Kill Bill Part 1

by Mike Shea on 12 October 2003

I saw "" earlier today. I feel like a different person. I know how tacky that sounds, how childish, but that movie did something to me. To see a movie that unbridled, that free to do whatever it wanted to, is something we don't see in a lot of Hollywood movies anymore.

What struck me at first, and perhaps still is, is the violence. It is an amazingly violent movie, but I say that in the best way. It doesn't apologize for its violence, it doesn't ask for or accept forgiveness for its content. It is a movie that won't fit into any traditional genre. The Blockbuster drones will probably stick this under "Action" but that doesn't begin to do it justice.

I've started pondering the idea that no single entity makes a good movie except the movie itself. If actors are paint, simply color to add to a palate in order to show flowers or a bus or a starry night or a screaming ugly dude, than the director is just the painter. None of that really matters. Tarantino doesn't matter. Robert De Niro doesn't matter. Brian De Palma doesn't matter. Fucking Jennifer Andison sure as shit doesn't matter. What matters is the movie. Only the movie. It is good or bad. It helps us define ourselves. Bad movies play off of our existing emotions. Good movies give us new ones.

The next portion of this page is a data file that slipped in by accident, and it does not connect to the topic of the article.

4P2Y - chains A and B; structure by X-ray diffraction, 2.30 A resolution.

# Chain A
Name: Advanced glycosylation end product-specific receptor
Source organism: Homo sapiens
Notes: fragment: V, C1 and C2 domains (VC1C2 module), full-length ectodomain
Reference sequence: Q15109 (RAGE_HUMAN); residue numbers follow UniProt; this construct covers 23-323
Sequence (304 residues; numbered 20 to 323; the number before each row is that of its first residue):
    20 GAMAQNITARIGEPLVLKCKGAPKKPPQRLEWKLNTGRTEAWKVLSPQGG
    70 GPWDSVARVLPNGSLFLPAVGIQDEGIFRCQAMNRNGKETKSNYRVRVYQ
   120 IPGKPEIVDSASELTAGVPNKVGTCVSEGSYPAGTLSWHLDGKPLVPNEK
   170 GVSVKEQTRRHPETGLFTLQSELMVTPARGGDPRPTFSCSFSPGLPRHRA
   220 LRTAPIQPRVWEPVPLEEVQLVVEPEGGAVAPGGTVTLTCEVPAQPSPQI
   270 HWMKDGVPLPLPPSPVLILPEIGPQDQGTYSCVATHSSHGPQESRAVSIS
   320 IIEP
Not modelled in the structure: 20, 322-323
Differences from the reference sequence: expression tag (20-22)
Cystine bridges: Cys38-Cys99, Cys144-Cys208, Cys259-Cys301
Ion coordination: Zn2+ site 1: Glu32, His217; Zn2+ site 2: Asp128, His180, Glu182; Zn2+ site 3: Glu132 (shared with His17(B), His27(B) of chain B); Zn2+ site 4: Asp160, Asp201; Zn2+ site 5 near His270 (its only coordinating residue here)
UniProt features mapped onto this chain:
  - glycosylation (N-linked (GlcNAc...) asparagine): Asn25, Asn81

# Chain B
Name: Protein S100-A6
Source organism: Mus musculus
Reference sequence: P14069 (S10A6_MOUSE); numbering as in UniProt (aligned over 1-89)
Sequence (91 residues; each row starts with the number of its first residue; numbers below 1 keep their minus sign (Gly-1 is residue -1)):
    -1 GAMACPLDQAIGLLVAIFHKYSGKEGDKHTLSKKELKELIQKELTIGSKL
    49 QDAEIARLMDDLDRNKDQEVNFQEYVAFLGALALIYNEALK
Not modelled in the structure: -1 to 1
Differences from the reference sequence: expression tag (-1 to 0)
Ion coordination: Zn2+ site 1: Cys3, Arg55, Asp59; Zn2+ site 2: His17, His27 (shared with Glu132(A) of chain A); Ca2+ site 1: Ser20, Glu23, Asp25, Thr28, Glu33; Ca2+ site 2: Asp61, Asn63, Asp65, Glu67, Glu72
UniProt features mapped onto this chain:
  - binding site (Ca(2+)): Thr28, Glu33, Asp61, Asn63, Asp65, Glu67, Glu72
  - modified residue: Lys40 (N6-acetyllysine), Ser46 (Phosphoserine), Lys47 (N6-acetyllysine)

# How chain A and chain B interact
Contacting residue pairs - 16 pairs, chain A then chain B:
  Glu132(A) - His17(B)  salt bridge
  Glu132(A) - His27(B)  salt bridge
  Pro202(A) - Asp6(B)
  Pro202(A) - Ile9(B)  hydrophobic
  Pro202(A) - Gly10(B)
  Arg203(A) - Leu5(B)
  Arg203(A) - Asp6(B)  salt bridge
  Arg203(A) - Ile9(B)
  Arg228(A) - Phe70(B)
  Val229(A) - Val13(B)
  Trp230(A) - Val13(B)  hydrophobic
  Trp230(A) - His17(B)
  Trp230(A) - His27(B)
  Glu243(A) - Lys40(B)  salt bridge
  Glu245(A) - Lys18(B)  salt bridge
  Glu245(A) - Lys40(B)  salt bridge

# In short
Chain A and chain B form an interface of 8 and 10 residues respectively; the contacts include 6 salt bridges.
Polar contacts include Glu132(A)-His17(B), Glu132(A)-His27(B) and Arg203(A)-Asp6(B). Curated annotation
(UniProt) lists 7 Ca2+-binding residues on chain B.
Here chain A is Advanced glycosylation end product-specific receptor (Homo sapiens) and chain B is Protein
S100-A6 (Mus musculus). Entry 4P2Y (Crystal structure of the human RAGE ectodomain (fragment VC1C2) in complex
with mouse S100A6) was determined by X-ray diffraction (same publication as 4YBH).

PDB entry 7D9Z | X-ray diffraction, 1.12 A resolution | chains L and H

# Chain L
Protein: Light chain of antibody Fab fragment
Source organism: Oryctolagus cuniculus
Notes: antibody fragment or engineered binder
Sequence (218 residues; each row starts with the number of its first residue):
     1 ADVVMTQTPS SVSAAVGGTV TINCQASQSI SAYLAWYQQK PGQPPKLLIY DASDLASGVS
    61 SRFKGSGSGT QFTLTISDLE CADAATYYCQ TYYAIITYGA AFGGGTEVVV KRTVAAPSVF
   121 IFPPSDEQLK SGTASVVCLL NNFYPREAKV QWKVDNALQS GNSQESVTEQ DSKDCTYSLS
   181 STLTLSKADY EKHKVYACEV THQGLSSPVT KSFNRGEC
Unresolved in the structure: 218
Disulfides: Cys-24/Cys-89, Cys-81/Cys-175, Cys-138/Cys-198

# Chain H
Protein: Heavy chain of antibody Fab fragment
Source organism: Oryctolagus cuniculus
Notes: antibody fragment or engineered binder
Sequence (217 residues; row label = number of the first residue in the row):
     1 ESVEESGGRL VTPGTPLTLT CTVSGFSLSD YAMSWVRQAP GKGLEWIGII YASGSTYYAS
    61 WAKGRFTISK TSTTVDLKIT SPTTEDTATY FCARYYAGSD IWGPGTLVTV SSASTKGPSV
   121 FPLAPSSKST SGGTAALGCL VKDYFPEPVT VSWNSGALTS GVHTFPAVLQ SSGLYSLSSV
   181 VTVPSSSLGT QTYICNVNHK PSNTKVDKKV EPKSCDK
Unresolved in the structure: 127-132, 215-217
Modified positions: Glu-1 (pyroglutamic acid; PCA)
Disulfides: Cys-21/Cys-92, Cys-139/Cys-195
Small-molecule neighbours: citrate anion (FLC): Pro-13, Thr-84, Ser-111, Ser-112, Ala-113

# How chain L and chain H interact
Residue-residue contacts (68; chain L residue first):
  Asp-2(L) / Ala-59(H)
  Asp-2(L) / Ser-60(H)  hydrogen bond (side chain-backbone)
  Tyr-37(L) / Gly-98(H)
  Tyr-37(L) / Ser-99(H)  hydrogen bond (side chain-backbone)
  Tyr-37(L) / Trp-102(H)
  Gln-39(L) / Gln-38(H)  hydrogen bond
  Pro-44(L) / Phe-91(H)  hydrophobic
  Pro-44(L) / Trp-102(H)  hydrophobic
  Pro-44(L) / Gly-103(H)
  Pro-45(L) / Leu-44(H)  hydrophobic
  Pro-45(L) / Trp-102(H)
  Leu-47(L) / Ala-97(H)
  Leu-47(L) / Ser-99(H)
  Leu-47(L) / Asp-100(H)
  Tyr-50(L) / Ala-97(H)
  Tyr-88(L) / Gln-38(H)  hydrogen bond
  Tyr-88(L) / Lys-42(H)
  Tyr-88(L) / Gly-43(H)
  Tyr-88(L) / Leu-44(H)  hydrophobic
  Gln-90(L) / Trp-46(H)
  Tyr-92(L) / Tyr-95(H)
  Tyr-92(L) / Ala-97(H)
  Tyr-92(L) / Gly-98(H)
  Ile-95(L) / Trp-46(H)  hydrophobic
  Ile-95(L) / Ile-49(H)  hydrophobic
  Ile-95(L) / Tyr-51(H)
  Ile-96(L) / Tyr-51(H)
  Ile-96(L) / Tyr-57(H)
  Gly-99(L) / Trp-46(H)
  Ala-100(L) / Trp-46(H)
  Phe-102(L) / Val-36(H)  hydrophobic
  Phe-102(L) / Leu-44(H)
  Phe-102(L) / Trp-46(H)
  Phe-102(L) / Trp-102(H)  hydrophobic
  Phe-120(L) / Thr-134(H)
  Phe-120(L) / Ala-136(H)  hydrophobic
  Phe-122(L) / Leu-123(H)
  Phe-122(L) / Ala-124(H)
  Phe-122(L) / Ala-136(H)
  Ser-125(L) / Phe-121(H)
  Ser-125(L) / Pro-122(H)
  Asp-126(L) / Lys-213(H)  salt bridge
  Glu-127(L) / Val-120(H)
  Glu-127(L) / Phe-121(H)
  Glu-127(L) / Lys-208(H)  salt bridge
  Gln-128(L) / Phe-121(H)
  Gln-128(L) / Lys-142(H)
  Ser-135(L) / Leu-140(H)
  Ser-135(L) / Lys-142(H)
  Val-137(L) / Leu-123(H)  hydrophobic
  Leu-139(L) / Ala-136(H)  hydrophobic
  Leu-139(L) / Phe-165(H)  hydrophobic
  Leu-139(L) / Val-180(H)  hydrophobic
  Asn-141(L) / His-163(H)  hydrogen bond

Kill Bill is fury unleashed. It is a graphic novel on film. It uses whatever weird brush stroke Tarantino wanted to use at the moment. He put in stuff he liked and cut out stuff he didn't. The plot is non-existent because it would probably have been tedious and all together unimportant. What mattered was the scene, the moment. What mattered was watching Uma Thurman turn the Crazy 88 Yakuza army into hamburger with a Samurai sword.

Its only a short time after seeing it, but I feel like I was hit by a train. Kill Bill is an incredible movie.

If anyone is having trouble seeing where Kill Bill fits into the Tarantino empire, I only have three words for you: Fox Force Five.